Target currently has an entire section of Pride-related items, including a shirt with a rainbow-hued cat wearing glasses and a bowtie with the caption “GAY PURRIDE.” As you wrap your brain around that, the first week of 41st Frameline Film Festival offers plenty of queer moving images to wrap your eyes around. After Vito, I Am Divine and Tab Hunter Confidential, director Jeffrey Schwarz continues his inverse triangle of documentaries about notable queer film luminaries with The Fabulous Life of Allan Carr, the categorically flamboyant producer who experienced major success in 1978 with Grease and the opposite with Can’t Stop the Music in 1980. (Though she was in Music, Trump voter Caitlyn Jenner is thankfully not among those interviewed in Carr.)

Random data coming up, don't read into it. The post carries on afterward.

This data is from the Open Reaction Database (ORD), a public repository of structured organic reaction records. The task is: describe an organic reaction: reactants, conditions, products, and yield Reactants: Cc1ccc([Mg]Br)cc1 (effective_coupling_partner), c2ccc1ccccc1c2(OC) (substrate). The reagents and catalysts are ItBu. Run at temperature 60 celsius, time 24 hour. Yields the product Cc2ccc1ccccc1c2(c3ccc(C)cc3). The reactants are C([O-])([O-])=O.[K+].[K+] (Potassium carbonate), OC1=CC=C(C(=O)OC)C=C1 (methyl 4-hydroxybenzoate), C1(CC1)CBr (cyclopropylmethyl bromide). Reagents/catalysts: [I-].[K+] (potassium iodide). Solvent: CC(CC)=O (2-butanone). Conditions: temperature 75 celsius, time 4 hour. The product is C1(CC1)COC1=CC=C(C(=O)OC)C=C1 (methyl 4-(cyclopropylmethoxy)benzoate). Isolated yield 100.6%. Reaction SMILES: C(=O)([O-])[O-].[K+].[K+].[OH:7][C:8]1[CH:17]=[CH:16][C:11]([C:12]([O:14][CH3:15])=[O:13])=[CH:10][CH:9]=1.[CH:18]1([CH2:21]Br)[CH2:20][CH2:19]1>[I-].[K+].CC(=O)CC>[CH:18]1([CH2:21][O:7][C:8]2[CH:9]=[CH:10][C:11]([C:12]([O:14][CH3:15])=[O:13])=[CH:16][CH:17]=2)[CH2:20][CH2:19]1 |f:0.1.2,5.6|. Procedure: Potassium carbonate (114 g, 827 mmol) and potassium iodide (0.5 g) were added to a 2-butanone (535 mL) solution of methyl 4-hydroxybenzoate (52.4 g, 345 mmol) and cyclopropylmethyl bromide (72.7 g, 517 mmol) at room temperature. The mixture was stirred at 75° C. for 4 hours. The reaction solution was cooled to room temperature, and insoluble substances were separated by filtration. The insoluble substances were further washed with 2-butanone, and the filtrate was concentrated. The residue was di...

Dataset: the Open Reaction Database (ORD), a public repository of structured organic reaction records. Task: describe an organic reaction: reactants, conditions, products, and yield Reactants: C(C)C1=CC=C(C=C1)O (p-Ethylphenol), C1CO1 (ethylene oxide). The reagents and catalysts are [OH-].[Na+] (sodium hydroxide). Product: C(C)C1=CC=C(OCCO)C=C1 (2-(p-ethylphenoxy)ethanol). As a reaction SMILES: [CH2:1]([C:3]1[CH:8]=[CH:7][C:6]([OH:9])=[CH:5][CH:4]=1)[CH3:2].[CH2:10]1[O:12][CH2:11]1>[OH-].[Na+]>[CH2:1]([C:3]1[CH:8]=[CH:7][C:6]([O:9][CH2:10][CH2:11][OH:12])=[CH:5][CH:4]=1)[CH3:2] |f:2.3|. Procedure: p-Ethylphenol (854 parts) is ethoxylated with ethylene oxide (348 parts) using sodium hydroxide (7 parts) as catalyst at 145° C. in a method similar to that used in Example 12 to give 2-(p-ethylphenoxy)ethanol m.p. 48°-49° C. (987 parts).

A figure who could also be called “flamboyant” in the darkest way possible is examined in Marc Meyers’ narrative, My Friend Dahmer, based on Derf Backderf’s graphic-novel memoir of attending high school with the soon-to-be notorious serial killer Jeffrey Dahmer (Disney Channel fixture Ross Lynch) in an Ohio suburb. Meanwhile, Josh Howard’s documentary The Lavender Scare looks back on the aftermath of President Eisenhower’s 1953 executive order barring queers from working in the government. At least it only took six decades before major department stores could sell punny shirts with kitties condoning the homosexual lifestyle.
Frameline 41, Week 1
Open Thursday at the Castro, Roxie, and Victoria Theatres.